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Dre knew he shouldn’t be here. Aunt Ruth did so much for them already, and he really shouldn’t take advantage. How could he have left the house when Sam was having a meltdown? As guilt threatened to overwhelm him, he checked his watch for the fifth time, wondering when Tristan was planning to make an appearance so he could go home.
“Dude, are you being lame again?”
Dre flinched as Jay slapped him on the back and nearly knocked him off the barstool. The doofus was wearing sunglasses indoors, the ones with one blue lens, and one red. Still, his lewd grin was unmistakeable. Dre definitely regretted whatever low point had led him to even consider sleeping with the biggest jerk on the continent. No amount of loneliness was worse than dealing with that smug slimeball.
With a huff, Dre pushed his hair out of his eyes and glared. “You’re such a douchebag, Jaylin. You know how the twins get when I leave them alone for too long. Plus with all the homework I’ve got – ”
Jay rolled his eyes, then cut Dre off with a kiss. Despite the emotional ambiguity, a wave of heat ripped through his body, stealing his breath just as surely as the contact of their lips. Leaving Dre’s head spinning, Jay pulled back with a grin.
“Blah, blah, blah. You’re an old man. Do you even know how to have a human conversation? Are you really trying to bail at 11:30 at night?”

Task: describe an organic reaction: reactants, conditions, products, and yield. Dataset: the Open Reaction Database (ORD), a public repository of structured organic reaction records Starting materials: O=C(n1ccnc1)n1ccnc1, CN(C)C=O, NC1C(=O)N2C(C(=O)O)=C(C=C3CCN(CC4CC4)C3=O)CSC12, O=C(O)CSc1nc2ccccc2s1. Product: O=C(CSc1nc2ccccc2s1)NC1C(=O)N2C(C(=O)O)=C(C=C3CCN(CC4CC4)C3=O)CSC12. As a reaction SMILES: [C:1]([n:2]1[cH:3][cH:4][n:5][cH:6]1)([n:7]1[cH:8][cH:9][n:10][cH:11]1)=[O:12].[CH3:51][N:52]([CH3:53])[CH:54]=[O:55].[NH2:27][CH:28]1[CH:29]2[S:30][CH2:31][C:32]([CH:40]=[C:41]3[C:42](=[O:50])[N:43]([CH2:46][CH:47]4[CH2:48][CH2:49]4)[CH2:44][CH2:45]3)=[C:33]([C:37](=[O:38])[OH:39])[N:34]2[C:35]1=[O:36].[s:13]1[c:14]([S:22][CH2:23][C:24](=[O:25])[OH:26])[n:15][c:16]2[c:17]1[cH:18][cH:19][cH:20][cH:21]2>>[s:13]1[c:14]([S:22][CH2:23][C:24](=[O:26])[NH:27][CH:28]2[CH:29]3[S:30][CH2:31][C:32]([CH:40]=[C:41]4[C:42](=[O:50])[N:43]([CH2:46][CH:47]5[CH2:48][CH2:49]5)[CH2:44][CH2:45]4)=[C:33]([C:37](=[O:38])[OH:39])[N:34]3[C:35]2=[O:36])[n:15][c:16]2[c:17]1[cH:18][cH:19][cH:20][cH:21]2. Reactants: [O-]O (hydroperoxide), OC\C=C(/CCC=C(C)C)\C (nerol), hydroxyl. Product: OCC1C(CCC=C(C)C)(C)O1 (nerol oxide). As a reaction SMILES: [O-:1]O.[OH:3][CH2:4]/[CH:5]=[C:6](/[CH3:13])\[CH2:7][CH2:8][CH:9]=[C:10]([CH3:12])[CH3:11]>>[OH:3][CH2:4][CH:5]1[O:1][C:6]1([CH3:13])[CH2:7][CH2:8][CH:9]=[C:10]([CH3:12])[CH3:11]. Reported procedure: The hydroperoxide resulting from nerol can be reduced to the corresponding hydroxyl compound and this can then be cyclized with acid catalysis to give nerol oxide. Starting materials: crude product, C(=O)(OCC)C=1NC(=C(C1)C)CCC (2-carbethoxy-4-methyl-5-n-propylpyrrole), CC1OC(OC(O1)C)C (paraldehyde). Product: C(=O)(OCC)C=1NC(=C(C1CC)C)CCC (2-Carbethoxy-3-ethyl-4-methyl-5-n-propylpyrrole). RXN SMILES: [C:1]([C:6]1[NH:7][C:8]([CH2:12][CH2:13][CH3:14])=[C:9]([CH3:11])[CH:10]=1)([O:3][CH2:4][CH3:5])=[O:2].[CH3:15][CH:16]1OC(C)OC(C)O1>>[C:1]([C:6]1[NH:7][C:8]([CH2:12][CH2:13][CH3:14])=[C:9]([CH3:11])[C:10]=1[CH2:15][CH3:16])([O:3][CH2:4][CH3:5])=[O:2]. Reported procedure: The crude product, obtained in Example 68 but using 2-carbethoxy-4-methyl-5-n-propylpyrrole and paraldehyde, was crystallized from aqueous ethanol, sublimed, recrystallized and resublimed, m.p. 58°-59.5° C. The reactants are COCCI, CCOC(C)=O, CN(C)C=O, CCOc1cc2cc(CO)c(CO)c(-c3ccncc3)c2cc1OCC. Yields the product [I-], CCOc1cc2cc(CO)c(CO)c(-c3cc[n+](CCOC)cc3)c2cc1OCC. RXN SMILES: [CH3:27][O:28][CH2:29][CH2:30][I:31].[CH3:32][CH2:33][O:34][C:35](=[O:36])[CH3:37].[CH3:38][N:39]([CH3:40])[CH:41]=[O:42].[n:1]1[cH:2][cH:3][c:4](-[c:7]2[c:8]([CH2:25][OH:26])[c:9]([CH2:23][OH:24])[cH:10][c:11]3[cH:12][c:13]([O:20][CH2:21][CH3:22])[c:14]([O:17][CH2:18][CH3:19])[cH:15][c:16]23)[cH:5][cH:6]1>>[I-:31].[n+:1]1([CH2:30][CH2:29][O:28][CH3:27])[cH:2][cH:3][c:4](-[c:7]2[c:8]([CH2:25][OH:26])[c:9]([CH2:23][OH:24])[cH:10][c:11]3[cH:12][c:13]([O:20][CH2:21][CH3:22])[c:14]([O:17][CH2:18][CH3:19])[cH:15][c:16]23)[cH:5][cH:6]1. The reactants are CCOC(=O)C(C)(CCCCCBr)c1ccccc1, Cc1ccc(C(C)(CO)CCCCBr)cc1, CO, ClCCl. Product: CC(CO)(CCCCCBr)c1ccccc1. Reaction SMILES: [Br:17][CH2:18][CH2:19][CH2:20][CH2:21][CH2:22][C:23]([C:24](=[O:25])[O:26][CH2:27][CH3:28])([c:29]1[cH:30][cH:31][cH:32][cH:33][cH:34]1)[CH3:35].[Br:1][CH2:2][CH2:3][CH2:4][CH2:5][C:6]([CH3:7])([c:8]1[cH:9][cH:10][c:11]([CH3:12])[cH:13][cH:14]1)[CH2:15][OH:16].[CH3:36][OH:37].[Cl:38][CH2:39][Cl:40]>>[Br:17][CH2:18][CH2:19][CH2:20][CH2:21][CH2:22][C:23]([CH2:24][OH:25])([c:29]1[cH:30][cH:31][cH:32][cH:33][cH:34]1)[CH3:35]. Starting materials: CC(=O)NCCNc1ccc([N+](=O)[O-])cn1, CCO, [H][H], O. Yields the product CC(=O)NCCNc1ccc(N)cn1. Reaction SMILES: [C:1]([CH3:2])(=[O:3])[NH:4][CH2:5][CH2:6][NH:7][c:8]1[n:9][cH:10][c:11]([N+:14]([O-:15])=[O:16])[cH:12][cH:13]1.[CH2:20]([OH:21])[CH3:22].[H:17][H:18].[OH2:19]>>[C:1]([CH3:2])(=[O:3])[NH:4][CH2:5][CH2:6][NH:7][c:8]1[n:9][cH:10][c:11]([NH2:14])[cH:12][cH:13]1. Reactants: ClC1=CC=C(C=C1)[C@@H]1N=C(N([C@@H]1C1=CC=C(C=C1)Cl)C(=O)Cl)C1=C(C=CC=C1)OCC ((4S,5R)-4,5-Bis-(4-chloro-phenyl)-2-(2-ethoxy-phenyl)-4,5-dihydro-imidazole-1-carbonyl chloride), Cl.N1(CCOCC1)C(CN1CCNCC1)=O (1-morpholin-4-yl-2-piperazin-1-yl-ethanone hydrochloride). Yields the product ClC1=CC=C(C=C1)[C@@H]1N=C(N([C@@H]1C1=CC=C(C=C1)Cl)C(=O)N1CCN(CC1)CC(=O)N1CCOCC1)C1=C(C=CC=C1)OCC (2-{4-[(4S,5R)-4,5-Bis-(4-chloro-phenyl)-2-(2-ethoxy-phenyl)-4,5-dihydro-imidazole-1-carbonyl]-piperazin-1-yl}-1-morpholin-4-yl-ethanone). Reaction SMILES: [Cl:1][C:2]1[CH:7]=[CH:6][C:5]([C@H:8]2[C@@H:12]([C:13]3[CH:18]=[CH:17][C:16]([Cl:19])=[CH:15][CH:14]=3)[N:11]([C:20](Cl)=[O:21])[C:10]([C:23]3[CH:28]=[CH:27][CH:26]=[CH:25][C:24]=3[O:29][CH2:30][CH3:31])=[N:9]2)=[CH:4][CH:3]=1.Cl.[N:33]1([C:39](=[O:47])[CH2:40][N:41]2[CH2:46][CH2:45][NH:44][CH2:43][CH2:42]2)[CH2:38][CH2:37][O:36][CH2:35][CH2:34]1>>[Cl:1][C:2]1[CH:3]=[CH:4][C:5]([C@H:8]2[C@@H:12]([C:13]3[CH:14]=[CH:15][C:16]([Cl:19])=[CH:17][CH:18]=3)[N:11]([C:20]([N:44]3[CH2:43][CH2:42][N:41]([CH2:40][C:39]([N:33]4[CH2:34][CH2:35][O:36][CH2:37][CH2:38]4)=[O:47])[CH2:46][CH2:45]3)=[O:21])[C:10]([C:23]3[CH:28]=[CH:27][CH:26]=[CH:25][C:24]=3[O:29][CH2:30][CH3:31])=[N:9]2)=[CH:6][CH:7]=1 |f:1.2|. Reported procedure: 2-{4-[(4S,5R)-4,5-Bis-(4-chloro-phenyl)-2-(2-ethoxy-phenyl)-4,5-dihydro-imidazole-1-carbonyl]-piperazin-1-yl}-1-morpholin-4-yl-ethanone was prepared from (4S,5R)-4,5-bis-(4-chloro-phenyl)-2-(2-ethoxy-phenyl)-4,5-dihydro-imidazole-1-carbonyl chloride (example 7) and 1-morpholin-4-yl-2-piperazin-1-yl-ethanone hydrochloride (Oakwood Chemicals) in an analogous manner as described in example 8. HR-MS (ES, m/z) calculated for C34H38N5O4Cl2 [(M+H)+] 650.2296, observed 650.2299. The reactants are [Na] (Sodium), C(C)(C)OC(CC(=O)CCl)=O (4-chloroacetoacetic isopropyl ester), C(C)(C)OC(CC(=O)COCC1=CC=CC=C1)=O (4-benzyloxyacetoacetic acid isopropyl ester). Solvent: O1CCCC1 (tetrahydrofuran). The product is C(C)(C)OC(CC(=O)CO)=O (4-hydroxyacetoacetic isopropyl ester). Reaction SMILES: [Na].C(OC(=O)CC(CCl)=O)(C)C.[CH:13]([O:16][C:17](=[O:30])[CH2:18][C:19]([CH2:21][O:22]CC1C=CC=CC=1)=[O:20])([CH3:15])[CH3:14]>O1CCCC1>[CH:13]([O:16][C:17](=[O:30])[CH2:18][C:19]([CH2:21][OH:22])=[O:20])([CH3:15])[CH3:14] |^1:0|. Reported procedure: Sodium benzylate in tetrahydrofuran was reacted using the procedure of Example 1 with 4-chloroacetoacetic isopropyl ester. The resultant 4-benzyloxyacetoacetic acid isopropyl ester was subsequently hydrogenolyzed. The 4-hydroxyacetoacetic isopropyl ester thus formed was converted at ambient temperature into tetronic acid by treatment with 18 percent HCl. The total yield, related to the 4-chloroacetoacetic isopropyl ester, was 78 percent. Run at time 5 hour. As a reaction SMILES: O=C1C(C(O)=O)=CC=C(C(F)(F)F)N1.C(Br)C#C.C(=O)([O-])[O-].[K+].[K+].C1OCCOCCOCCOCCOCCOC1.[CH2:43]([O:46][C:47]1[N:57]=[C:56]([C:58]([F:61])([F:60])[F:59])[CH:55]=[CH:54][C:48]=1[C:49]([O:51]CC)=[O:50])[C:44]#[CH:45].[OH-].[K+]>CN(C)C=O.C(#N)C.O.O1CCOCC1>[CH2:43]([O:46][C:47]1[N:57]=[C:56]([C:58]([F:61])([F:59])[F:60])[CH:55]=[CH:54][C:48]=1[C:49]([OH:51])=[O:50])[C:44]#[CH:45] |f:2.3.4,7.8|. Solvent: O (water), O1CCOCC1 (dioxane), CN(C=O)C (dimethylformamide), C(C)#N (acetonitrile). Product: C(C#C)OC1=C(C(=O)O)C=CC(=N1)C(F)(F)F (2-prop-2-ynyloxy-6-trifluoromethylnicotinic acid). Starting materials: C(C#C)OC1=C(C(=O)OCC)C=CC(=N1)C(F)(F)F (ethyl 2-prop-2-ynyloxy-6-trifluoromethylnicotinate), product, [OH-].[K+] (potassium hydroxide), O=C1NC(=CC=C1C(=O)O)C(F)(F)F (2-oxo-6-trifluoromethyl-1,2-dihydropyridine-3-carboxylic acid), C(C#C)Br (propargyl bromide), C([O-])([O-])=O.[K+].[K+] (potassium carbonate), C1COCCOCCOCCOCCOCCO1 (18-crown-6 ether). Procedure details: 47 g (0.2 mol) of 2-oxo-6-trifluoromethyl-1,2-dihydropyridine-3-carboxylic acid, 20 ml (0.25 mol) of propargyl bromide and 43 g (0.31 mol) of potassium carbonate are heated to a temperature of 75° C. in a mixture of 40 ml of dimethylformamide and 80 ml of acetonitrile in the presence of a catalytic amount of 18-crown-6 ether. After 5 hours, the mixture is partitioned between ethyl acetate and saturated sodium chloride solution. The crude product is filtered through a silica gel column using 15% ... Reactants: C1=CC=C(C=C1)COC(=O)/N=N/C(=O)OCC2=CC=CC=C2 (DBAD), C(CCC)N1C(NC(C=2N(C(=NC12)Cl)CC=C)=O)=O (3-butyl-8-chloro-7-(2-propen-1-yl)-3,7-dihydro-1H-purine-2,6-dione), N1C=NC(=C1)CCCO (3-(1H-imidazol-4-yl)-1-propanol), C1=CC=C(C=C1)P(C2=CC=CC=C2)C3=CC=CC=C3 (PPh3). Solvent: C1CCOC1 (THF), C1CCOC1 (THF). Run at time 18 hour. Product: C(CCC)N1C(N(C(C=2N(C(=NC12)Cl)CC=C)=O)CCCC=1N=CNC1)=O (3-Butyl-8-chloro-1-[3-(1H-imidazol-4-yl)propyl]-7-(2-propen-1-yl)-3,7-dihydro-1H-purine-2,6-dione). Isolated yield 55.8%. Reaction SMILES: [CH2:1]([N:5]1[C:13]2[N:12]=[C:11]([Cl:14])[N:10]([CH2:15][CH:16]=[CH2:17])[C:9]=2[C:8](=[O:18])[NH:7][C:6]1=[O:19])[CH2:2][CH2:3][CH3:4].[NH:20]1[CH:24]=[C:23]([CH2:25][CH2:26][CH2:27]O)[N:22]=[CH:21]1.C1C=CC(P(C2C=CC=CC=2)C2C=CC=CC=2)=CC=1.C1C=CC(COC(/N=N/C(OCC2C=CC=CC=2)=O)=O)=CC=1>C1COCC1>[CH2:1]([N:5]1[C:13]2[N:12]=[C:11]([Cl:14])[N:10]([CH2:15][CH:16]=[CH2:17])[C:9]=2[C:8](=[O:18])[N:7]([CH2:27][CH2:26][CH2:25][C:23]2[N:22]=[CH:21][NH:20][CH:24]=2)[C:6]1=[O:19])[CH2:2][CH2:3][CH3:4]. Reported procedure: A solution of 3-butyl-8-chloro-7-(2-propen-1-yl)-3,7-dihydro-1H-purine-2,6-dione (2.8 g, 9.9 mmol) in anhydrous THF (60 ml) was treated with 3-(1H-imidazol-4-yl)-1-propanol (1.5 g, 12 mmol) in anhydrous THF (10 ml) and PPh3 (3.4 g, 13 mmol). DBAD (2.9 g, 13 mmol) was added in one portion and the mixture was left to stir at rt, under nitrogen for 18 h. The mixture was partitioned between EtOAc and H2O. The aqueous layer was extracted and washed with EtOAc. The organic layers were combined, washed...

Adjusting the hem of his shirt, Dre glared. “You said the party was starting at 11:00. I came early so I could at least try to get home before midnight. And don’t we both have that Econ exam on Monday?”
With a shrug, Jay signalled for a drink. Something bright-red with little swirls of gold. “A little brother only turns eighteen once, my dude. I’m sure you’ll be painting the town red with Summer and Sam when they finally become adults.”
Dre shuddered. “Absolutely not. I’m thinking more of a nice, civilized luncheon at the church before I drop them off at an all-girls college and get a house within a five-minute drive.”
“You’re going to smother them.”
“It’s not smothering when you care. I refuse to let them feel unstable for even a second. Which is why – ” he slid off the stool – “I should be getting home. Tell Tristan I say happy birthday, and make sure he gets this.” Dropping a card besides Jay’s drink, Dre turned toward the door.
“Aw, Dre, come on – ”
“It’s not my fault if people aren’t on time, Jaylin!” Dre couldn’t even believe he had to spell that out. “I’ll be awaiting your desperate request for help studying for that test. And I won’t dignify any other requests with a response, so don’t even try.”